12. Are you there?

  13. This is really alarming to most people especially to bloggers…

  14. Thank you for sharing this post about on a business trip. ( blogging ) i will share it with my frnds to who dnt knw abut it .once again thnx for this featured article nice share

  15. These are all very true, Tal. Sometimes you get carried away and actually forget what you went there for. Also, we represent our respective companies and if we say something about it or even just make a silly mistake, it automatically reflects on the company. It’s like biting the hand that feeds you.

  16. I’ve read before, a blogger who’s asking her readers if how far would we be willing to share information to customers. She got different answers from us. Some actually said just a little in a way that they will only give hints about the topics to be discussed. Some answered that they will give partial information and more complete information will be given upon their purchase of the product or service which they offer. Either answers would be right so long as a business will still earn from all the customers.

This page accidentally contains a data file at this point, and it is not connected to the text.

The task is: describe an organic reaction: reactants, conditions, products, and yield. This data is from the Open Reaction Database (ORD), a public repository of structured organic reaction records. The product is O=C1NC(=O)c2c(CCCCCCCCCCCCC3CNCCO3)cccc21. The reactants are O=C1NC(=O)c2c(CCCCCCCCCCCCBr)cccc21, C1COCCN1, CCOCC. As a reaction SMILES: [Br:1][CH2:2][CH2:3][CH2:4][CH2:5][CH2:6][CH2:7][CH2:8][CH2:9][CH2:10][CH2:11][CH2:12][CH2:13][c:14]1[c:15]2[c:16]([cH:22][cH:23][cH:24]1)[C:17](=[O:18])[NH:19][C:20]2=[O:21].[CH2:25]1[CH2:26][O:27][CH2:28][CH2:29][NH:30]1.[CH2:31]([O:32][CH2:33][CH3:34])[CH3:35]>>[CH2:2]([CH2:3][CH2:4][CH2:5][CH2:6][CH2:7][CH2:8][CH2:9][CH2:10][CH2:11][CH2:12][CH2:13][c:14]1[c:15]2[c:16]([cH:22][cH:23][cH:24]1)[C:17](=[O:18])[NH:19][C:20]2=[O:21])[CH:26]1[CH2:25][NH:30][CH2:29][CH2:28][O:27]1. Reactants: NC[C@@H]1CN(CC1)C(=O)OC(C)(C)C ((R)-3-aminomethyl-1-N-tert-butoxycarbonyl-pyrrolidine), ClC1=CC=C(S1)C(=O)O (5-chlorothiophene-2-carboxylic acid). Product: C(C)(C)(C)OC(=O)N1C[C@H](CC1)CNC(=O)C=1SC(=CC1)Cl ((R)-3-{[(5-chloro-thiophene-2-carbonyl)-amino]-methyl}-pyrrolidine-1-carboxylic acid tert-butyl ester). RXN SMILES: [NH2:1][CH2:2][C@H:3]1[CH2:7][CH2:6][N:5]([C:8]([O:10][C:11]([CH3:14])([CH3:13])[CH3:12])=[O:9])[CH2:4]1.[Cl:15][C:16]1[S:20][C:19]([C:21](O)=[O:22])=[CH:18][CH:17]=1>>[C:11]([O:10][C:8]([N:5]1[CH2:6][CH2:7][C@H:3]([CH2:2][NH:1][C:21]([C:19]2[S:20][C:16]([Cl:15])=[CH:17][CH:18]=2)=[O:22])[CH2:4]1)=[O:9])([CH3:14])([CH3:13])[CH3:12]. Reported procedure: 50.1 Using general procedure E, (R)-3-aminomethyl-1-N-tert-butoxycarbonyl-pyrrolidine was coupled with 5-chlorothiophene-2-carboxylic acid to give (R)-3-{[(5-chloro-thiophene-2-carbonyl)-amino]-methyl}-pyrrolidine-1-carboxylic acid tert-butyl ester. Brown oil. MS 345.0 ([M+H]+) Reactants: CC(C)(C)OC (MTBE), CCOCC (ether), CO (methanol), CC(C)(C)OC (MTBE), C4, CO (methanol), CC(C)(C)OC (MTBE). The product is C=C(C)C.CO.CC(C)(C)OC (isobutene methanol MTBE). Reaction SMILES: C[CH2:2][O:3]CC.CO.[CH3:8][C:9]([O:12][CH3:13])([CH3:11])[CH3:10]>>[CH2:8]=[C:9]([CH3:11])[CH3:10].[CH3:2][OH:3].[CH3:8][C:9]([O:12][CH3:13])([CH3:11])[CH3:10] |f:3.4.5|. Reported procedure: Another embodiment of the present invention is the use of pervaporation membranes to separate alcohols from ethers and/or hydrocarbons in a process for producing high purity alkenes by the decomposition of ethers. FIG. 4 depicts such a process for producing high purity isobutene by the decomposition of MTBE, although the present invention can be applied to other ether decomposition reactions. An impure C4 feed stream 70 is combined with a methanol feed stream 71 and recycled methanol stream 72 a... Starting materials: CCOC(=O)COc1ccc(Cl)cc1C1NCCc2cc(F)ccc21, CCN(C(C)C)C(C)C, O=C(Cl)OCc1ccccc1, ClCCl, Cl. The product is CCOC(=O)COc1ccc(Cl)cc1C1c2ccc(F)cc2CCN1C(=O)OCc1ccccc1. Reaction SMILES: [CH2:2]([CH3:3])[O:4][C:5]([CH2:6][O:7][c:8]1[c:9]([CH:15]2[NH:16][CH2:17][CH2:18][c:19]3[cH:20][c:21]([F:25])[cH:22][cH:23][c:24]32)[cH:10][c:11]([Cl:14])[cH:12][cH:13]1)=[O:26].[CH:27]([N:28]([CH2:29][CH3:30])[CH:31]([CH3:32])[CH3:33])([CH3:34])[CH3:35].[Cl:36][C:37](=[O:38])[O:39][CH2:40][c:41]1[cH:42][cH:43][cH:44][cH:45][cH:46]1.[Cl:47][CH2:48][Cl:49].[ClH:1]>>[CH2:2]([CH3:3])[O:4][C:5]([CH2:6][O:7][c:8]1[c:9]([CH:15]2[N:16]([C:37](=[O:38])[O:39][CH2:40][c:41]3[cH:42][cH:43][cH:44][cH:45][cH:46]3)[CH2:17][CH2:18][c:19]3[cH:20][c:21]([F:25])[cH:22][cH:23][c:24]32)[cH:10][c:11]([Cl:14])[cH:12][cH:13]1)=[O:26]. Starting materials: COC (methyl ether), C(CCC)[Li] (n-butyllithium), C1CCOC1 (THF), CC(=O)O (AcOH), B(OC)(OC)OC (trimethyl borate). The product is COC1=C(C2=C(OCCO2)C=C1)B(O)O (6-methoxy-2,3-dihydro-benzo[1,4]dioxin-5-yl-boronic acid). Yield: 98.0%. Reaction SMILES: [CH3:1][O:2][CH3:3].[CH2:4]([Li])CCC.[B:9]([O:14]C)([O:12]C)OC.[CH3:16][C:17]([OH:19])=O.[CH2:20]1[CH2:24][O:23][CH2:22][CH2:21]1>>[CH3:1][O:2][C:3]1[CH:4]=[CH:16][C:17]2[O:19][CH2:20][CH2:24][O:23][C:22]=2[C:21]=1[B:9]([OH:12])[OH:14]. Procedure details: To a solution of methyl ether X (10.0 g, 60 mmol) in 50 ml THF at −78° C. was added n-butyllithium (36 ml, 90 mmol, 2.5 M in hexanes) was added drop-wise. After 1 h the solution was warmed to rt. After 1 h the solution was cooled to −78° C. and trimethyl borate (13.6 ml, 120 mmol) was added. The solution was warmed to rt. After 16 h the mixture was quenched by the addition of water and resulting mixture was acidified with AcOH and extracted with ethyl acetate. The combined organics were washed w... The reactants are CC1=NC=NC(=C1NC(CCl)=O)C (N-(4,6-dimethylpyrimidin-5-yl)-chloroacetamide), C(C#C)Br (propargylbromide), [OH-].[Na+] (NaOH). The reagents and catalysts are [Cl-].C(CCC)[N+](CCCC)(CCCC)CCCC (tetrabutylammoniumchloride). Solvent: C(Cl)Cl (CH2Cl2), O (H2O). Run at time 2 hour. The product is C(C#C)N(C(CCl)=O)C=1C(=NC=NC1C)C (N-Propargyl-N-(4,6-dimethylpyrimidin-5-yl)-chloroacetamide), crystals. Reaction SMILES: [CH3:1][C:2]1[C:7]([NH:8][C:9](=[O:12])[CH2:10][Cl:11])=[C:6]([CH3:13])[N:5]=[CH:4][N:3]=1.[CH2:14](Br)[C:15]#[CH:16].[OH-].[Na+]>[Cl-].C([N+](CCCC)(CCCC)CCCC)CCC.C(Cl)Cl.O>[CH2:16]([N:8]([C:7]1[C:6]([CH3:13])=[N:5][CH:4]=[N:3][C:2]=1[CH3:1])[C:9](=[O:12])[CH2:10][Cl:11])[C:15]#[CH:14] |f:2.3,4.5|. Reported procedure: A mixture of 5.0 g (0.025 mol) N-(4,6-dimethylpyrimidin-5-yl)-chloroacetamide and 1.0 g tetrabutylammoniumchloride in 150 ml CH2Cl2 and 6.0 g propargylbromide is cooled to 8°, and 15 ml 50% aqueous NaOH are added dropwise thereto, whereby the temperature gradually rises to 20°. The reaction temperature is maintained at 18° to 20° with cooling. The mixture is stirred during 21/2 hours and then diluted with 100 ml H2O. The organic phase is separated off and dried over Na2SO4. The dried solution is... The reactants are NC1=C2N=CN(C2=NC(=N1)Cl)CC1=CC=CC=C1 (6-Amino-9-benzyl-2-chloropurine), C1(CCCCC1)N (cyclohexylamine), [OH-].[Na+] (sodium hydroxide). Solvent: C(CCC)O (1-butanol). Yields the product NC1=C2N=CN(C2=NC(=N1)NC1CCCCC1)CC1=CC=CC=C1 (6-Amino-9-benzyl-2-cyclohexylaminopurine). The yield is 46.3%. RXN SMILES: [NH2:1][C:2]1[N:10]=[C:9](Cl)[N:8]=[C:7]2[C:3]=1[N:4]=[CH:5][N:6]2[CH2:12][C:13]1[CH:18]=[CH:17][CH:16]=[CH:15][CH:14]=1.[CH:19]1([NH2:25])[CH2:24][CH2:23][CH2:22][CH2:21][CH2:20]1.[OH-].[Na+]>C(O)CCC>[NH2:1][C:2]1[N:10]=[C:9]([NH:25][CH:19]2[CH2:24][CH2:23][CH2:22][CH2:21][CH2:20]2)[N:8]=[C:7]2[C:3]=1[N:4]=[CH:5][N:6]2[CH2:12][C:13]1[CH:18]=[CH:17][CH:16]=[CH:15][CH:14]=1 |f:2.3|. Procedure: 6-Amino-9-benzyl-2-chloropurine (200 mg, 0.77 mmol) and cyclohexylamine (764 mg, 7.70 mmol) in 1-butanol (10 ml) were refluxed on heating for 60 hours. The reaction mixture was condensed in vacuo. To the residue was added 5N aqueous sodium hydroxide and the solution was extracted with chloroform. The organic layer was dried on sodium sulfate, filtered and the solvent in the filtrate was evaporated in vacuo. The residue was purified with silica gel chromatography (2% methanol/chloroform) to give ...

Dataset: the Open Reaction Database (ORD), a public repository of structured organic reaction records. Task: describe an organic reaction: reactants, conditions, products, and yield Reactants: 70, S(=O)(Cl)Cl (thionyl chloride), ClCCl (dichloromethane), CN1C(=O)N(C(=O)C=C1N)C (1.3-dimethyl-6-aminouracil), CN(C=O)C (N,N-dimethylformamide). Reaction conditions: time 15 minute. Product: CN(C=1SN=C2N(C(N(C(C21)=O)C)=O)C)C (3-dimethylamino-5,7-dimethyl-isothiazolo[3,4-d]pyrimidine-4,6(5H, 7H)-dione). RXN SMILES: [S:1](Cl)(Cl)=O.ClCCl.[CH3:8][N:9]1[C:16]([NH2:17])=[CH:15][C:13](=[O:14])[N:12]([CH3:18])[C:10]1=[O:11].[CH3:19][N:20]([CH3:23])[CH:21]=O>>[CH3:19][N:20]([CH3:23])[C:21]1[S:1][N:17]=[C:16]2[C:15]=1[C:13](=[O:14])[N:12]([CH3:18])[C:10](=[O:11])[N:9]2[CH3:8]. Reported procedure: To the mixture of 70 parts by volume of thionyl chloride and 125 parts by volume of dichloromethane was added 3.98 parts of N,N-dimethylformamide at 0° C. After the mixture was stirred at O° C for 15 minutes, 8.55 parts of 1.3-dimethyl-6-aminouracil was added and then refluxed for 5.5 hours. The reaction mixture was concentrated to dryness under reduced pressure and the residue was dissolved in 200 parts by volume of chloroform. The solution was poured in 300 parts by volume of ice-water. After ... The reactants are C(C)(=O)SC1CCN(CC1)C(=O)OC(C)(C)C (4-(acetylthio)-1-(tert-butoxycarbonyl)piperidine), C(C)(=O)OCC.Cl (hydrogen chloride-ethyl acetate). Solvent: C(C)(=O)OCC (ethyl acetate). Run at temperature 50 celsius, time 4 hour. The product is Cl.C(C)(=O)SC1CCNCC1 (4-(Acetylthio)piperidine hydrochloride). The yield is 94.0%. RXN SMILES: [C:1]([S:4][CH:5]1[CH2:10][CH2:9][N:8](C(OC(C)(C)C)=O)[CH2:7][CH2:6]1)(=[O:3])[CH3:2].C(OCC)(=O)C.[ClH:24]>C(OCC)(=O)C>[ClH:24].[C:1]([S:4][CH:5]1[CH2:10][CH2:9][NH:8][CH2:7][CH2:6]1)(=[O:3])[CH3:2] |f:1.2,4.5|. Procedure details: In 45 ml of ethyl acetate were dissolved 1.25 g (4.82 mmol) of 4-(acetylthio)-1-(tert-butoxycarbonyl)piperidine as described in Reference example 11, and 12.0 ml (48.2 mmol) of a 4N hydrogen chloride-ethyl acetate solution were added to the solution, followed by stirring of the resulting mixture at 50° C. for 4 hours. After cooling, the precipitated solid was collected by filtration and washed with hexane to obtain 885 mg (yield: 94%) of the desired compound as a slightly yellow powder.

17. Hi, Tal! I went in lots of business trips, but I never wrote about them. On one hand it’s a good thing because I would have written in a wrong way. On the other hand, it would have been beneficial for my business. I’m glad I read your article, I certainly learned something.

  18. Angel Collins says:

    Thanks for sharing this! I think we have to set our priorities right. There’s a time for blogging, a time to spend with the family and a totally different time for business and work. If we’re on a business trip, then we just have to focus with it. Thanks for the insights! really great article.

  19. Thanks for these tips! I never knew that what I’m doing is not actually helping..

  20. does wartrol work says:

    I especially agree on the point “Don’t forget why you’re there”: it’s always very important not to lose your focus.

  21. yes true we should blog within limits while doing business

  22. WendyLavigne says:

    It was difficult to choose between the answers, but I decided that this one listed mistakes, which was more appropriate to the question.

  23. Chris Lucernoni says:

    I think restraint like this can be applied to blogging in all aspects of life. You shouldn’t go overboard with blogging or social media no matter who or where you are.

  24. You totally hit the nail in the head with “If you know you need your computer or cell phone, bring extra batteries, chargers, and memory cards.” once i had a meeting and all the contact details were in my laptop, which graciously decided to die…..We use these things so much, that we take for granted that they work 24/7 without requiring any attention, lol

    Best,
    Michael